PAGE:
Bam! NASA Says DART Really Clocked That Asteroid

Two weeks after the spacecraft collided with Dimorphos, researchers determined that it knocked the space rock 32 minutes off its old orbit.PHOTOGRAPH: NASA

TWO WEEKS AGO, the asteroid Dimorphos was minding its own business, quietly orbiting around its partner Didymos, when suddenly NASA’s DART spacecraft plowed into it at 14,000 miles per hour.

The space agency and its partners planned that collision to see whether such an impact could alter an asteroid or comet’s trajectory—should humanity ever need to defend the planet from an oncoming space rock. Before the crash on September 26, Dimorphos circled its neighbor like clockwork: one lap every 11 hours and 55 minutes. If the DART test was successful, the proof would be a change in that orbital period, showing that the refrigerator-sized spacecraft had nudged the asteroid onto a different path.

Now the DART team has an answer: It worked—even better than expected. “For the first time ever, humanity has changed the orbit of a planetary body,” said Lori Glaze, director of the Planetary Science Division at NASA headquarters in Washington, at a press conference today revealing the result.

The team would have considered a 10-minute difference a success, said NASA chief Bill Nelson. But DART actually shortened the asteroid’s orbit by a whopping 32 minutes. Dimorphous now takes only about 11 hours and 23 minutes to circle its partner, he said—a significant change, meaning that it is indeed possible to deflect a small asteroid’s path. “NASA is serious about defending the planet,” he said.


Scientists observed the DART collision in several ways. As the probe flew towards its target, it first glimpsed the oncoming space rock with its onboard optical camera, called Draco. Dimorphous is so small and far from Earth that astronomers previously weren’t sure if it would be a solid sphere or a loose dustball; that first look revealed it to be a bumpy, slightly oval-shaped rock, with boulders strewn about.

The craft, along with the camera, was destroyed on impact. But they were being trailed by LICIACube, a briefcase-sized spacecraft developed by the Italian Space Agency that detached from DART 15 days before impact and did its own flyby, snapping photos a few minutes after the collision.

Astronomers also used telescopes on Earth to monitor the collision, including the Southern Astrophysical Research Telescope in Chile, the Las Cumbres Observatory telescopes in South Africa, the Lowell Discovery Telescope in Arizona, as well as the Hubble and the James Webb space telescopes. These telescopes captured what appeared to be rays or a comet-like tail extending from the asteroid, confirming the crash caused rocky debris to fly away.

Scientists on the DART team measured the asteroid’s “before” and “after” orbit by carefully tracking how the light coming from it changed over time. From Earth, the asteroid pair appears as a single dot, but its brightness decreases by about 10 percent every time Dimorphos eclipses Didymos or passes behind its neighbor. (It’s similar to measuring how exoplanets transit in front of the distant stars they’re orbiting.)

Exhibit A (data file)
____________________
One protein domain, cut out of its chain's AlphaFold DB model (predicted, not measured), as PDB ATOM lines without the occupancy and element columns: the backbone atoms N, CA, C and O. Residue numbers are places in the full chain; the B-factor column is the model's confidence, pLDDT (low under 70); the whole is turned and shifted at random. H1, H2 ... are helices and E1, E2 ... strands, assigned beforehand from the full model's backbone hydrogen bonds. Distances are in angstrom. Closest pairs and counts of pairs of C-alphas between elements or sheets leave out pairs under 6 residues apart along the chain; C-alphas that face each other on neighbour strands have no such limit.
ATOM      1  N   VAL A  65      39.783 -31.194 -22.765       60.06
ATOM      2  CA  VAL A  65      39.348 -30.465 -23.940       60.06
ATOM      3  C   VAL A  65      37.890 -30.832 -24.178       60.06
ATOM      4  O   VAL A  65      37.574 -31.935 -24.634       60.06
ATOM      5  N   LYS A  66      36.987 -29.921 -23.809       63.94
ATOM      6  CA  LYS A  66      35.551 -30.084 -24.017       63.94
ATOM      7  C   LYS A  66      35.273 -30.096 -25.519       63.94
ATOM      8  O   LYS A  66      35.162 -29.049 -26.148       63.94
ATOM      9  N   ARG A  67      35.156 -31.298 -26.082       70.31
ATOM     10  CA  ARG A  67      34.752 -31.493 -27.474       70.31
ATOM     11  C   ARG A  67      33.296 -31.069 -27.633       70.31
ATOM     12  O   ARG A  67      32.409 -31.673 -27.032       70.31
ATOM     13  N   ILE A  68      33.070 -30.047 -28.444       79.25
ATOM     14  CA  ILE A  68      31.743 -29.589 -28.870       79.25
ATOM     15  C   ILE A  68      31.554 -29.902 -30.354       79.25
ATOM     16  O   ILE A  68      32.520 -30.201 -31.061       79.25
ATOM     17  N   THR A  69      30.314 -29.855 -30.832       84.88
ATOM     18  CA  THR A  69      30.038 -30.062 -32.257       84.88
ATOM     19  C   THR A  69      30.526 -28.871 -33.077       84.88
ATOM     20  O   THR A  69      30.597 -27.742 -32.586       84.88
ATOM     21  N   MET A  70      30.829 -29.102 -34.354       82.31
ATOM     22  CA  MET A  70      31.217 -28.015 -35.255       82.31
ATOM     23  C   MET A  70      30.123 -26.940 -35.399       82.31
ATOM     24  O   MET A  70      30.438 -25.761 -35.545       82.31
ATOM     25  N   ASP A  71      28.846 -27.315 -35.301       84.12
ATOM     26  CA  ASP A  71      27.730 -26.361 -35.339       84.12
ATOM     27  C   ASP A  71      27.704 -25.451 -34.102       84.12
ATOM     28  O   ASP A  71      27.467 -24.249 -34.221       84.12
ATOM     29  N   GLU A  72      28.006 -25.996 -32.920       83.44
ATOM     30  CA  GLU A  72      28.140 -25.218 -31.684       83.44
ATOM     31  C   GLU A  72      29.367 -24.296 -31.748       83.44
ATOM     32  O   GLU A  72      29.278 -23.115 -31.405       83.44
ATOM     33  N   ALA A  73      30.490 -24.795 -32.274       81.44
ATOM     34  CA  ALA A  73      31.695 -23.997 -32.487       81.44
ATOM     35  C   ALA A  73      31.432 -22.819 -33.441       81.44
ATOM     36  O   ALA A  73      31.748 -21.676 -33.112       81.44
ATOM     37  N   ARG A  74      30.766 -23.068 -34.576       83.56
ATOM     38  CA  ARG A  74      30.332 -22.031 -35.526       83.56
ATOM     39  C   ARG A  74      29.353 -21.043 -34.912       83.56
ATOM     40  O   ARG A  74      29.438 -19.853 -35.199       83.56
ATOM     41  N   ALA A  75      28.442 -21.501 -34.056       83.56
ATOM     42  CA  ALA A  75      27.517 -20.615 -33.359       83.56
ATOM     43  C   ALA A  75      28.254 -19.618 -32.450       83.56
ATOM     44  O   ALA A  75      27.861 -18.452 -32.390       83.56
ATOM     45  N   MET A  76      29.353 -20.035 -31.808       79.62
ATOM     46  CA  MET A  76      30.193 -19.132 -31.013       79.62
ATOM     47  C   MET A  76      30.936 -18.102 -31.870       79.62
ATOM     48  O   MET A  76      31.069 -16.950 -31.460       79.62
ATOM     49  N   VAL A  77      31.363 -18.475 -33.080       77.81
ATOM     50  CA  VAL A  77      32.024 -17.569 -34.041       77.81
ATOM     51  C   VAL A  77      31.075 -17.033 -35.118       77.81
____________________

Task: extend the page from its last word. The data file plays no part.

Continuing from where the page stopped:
Glaze and DART coordination lead Nancy Chabot stressed that although the deflection attempt was very successful, putting these lessons into practice in the future will require much advanced preparation. ​​”The more time we have, the better off we are,” said Glaze. Ideally, NASA would want to bump an asteroid when it’s far from Earth—perhaps a decade away—when a small nudge can translate to a big change in trajectory. However, that may be difficult for tiny, hard-to-see asteroids that astronomers might not find until they’re closer.

The team will continue to study the LICIACube and telescope images to determine how much mass was ejected during the impact and what direction it went since it’s important to understand how much of the energy went into moving the space rock and how much went into knocking bits off of it. They also want to learn more about the shape of its new orbit, and if they have caused either the asteroid or its circuit to develop a wobble.

The DART scientists will get even more detailed information from the European Space Agency’s HERA probe, which is slated for launch in October 2024 and will rendezvous with the asteroid pair in late 2026. Astronomers also need to complete their inventory of potentially dangerous asteroids, Chabot said, including objects Dimorphos’ size and larger. NASA’s Near-Earth Object Surveyor, scheduled for launch in early 2026, will aid that effort.

But for now, the DART team is celebrating a remarkable first demonstration of how humanity might one day thwart a cosmic threat. “All of us have a responsibility to protect our home planet. After all, it’s the only one we have,” Nelson said. “This mission shows that NASA is trying to be ready for whatever the universe throws at us.”


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